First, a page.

important factors as family harmony and stability.
An attorney's liability for negligence in the performance of
his or her professional duties is limited to clients with whom
the attorney shares privity of contract. Anqel, Cohen & Rogovin
v. Oberon Investments, N . V . , 512 So. 2d 192 (Fla. 1987).
In a legal context, the term "privity" is a word of art derived
from the common law of contracts and used to describe the
relationship of persons who are parties to a contract,
Baskerville-Donovan Engineers, Inc. v, Pensacola Executive House
Condominium Ass'n, Inc., 581 So. 2d 1301 ( F l a . 1991). To bring a
legal malpractice action, the plaintiff must either be in privity
with the attorney, wherein one party has a direct obligation to
another, or, alternatively, the plaintiff must be an intended
third-party beneficiary, In the instant case, Patricia Azcunce
does not fit into either category of proper plaintiffs.
In the area of will drafting, a limited exception to the
strict privity requirement has been allowed where it c a n be
demonstrated that the apparent intent of the client in engaging
the services of the lawyer was to benefit a third party.
Rosenstone v. Satchell, 560 So. 2d 1 2 2 9 (Fla. 4th DCA 1990);
Lorraine v. Grover, Ciment, Weinstein & Stauber, P . A . , 4 6 7 So. 2d
315 (Fla. 3d DCA 1985). Because the client is no longer alive
and is unable to testify, the task of identifying t h o s e persons
who are intended third-party beneficiaries causes an evidentiary
problem c l o s e l y akin to the problem of determining the client's
general testamentary intent. To minimize such evidentiary
problems, the will was designed as a legal document that affords
people a clear oppartunity to express the way in which they
desire to have their property distributed upon death. To the
greatest extent possible, courts and personal representatives are
obligated to honor the testator's intent in conformity with the
contents of the will. In re B l o c k s ' Estate, 143 Fla. 163, 196
So. 410 (1940).
If extrinsic evidence is admitted to explain testamentary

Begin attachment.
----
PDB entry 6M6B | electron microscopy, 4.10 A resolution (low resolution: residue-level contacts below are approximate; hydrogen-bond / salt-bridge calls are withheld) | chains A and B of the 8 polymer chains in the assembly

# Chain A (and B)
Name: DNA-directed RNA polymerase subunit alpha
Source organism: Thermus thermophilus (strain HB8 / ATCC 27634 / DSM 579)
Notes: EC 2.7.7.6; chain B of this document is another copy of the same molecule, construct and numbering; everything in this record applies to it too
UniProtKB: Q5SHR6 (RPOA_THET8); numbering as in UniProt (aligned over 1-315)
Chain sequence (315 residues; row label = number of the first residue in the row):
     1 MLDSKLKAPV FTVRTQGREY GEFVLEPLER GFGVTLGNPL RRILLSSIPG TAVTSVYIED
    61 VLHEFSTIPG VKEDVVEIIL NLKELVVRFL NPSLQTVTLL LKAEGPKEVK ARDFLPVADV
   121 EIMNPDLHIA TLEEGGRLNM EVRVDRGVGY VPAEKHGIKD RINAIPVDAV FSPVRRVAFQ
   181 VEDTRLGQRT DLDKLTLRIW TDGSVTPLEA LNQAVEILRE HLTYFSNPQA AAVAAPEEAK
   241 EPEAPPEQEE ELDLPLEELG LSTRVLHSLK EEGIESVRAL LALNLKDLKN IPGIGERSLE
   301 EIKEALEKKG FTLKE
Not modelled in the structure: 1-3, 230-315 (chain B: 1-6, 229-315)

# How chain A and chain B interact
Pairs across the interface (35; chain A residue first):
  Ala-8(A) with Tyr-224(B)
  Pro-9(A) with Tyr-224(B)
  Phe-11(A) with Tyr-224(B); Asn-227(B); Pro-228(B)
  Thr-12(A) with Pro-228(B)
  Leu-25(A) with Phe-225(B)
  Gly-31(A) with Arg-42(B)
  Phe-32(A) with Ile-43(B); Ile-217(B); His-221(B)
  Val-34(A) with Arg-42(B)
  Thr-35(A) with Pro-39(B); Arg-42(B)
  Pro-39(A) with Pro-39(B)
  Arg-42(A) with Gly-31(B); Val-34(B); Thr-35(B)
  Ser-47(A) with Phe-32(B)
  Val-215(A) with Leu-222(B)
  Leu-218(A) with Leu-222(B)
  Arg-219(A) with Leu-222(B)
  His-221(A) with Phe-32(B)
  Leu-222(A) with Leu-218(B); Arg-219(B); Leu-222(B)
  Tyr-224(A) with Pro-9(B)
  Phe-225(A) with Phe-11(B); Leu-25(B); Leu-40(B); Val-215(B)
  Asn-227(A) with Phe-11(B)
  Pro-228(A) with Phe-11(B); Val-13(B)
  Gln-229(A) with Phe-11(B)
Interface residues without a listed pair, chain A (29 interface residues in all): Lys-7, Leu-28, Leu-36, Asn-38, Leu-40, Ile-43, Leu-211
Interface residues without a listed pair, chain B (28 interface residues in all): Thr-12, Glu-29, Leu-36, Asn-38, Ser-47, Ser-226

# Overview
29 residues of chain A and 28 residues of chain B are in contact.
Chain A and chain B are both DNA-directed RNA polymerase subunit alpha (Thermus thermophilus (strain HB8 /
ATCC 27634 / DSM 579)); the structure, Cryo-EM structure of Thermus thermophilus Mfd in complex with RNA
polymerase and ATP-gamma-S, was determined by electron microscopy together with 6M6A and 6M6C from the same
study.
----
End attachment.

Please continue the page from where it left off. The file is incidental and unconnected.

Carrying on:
intent, as recommended by the petitioners, the r i s k of
misinterpreting the testator's intent increases dramatically.
Furthermore, admitting extrinsic evidence heightens the tendency
to manufacture f a l s e evidence that cannot be rebutted due to the
unavailability of the testator, For these reasons, we adhere to
the rule that standing in legal malpractice actions is limited to
those who can show that the testator's intent as expressed in the
will i s frustrated by t h e negligence of the testator's attorney.
Although Rene did not express in his will and codicils any
intention to exclude Patricia, his will and codicils do not,
unfortunately, express any affirmative intent to provide for her.
Because Patricia cannot be described as one in privity with the
attorney or as an intended third-party beneficiary, a lawsuit
alleging professional malpractice cannot be brought on her
Rene's estate, however, stands in the shoes of the testator
and clearly satisfies the privity requirement. Therefore, we
agree with the district court's decision that the estate may
maintain a legal malpractice action against Roskin for any acts
of professional negligence committed by him during his
representation of Rene. B e c a u s e the alleged damages to the
estate are a n element of the liability claim and are not relevant
to the standing question in this particular case, we do n o t
address that issue.
For the reasons stated above, we answer the certified
question in the negative and approve the d e c i s i o n of the district
It i s so ordered.
BARKETT, C.J., and OVERTON, SHAW, GRIMES, KOGAN and HARDING, JJ.,
NOT FINAL UNTIL TIME EXPIRES TO FILE REHEARING MOTION AND, IF
Application for Review of the Decision of t h e District Court of
Appeal - Certified Great Public Importance
Third District - Case No. 9 0 - 6
Fred E. Glickman, Miami, Florida,
Jeffrey M. Weissman of Weissinan, Lichtman & Dervishi, P.A., Fort
Lauderdale, Florida; and Lenard H. Gorman of Lenard H. G O f M a n ,
P.A., Miami, Florida,